OSTEO GUARD WITH IPRIFLAVONE
REPLACES ORTHO - BONE
Osteo-guard® Plus Ipriflavone, provided by Douglas
Laboratories®, combines ipriflavone, a flavonoid isoflavone,
with calcium from microcrystalline calcium hydroxyapatite
compound (MCHC) prepared from whole bone, and
magnesium from a patented, nutritionally functional amino
acid chelate (Albion Labs) with excellent bioavailability.
Osteo-guard Plus Ipriflavone also provides phosphorus (as
microcrystalline hydroxyapatite), trace minerals, bone
matrix proteins, amino acids, and glycosaminoglycans in
their natural forms and physiological ratios.
Numerous studies of postmenopausal women and individuals
whose bones are showing signs of demineralization have
investigated the benefits of Ipriflavone on bone health.
Laboratory and clinical studies have documented ipriflavone’s
positive effect on bone density.
Experts agree that ipriflavone appears to directly inhibit osteoclast
activity, thereby decreasing bone resorption. Osteoclasts and
osteoblasts are the two primary types of bone cells. Osteoblasts,
the more exterior cells, are responsible for bone mineralization.
Osteoclasts, found beneath the osteoblasts, are responsible for
bone resorption. When calcium levels in the blood drop, the
osteoblasts change shape, allowing the osteoclasts to become
exposed and release calcium from the bones to the rest of the
Scientists suspect ipriflavone may also stimulate osteoblast
activity. As osteoblasts are responsible for laying down new
bone, an increase in osteoblast activity would result in increased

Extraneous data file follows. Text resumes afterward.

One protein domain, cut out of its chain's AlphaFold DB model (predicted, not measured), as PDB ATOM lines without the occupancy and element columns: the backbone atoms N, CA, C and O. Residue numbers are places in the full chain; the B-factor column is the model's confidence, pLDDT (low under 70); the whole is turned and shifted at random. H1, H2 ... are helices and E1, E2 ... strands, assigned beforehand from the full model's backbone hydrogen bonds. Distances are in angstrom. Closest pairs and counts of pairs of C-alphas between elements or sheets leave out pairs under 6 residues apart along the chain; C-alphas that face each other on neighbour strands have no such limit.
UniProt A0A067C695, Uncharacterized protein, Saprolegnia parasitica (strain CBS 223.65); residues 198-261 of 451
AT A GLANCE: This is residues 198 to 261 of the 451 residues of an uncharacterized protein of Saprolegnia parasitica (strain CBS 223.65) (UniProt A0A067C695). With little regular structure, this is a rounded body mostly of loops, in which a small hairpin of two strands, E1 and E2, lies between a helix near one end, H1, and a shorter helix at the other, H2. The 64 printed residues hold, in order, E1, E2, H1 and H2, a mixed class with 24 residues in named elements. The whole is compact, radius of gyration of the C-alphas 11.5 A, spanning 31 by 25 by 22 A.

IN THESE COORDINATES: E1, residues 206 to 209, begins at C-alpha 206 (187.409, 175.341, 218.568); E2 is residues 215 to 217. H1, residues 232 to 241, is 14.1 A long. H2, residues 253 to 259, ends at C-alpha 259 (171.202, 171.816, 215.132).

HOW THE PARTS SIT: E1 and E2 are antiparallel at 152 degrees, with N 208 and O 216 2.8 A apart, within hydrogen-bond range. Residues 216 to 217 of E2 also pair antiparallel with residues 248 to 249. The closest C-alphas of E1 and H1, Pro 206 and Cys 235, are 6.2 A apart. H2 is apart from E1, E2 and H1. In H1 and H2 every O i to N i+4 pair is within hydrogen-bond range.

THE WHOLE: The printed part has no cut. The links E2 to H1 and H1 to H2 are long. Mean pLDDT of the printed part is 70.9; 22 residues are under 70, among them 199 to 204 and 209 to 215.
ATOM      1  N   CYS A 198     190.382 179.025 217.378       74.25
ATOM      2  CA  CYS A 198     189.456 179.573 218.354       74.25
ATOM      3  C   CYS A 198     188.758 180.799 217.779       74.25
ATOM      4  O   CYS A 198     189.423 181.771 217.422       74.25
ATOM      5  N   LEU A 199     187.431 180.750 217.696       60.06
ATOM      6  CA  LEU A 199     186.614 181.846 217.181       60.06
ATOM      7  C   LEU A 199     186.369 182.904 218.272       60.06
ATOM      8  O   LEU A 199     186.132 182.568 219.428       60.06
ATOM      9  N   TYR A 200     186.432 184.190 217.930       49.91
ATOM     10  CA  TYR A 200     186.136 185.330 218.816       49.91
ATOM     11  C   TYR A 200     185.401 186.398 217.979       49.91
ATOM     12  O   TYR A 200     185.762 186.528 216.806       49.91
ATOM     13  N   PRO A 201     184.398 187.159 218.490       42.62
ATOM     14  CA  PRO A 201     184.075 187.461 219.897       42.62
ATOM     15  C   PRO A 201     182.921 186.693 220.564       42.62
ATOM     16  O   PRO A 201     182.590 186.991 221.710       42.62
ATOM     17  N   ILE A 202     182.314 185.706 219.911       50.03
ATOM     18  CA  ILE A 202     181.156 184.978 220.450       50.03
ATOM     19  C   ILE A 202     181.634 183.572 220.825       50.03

bone mineralization. This suggests ipriflavone may not only
inhibit the breakdown of existing bone, but also encourage the
formation of new bone.
Bone is constantly turning over in a continuous process of
formation and resorption. During certain stages of life, the
balance between bone mineralization and resorption may be
tipped. During childhood and adolescence, while the body is
growing, bone mineralization generally exceeds bone resorption.
Once one reaches peak bone mass, sometime between the age of
20 and 30, bone formation often declines. For many, bone
resorption begins to prevail over bone formation, beginning the
cycle of progressive, age-associated bone demineralization.
In women, bone loss is generally accelerated following
menopause. The decline in estrogen levels associated with
menopause appears to put women at increased risk for declining
bone density and osteoporosis.
Osteoporosis affects a large proportion of postmenopausal
women and the elderly in developed countries. For some
women, exogenous hormones provide some continued
protection against accelerated, progressive, postmenopausal
bone loss. Currently, there are few effective options for those
women who are unable to, or choose not to take hormone
replacement therapy (HRT).
It is generally accepted that obtaining enough dietary calcium
throughout life can significantly decrease the risk of developing
osteoporosis. Among other factors, such as regular exercise,
gender and race, calcium supplementation during childhood and
adolescence appears to be a prerequisite for maintaining
adequate bone density later in life. But even elderly,
osteoporotic patients can benefit significantly from
supplementation with dietary calcium.
Ipriflavone, together with adequate calcium, vitamin D, and other
key nutrients in bone health, offers non-estrogenic protection
against excessive bone resorption. Unlike other well-known
isoflavones, such as genistein found in soy foods, ipriflavone
does not have estrogenic activity. Ipriflavone can be safely used
in conjunction with natural phytoestrogens or with HRT. Further,
ipriflavone provides a positive effect on bone health in women
for whom hormone therapies are contraindicated.
Both vitamin K and boron appear to have important roles bone
metabolism. Vitamin K1-dependent proteins appear to have
important regulatory functions in calcium metabolism and bone
mineralization. Boron affects the composition, structure, and
strength of bone. It also appears to affect calcium and
magnesium absorption and excretion.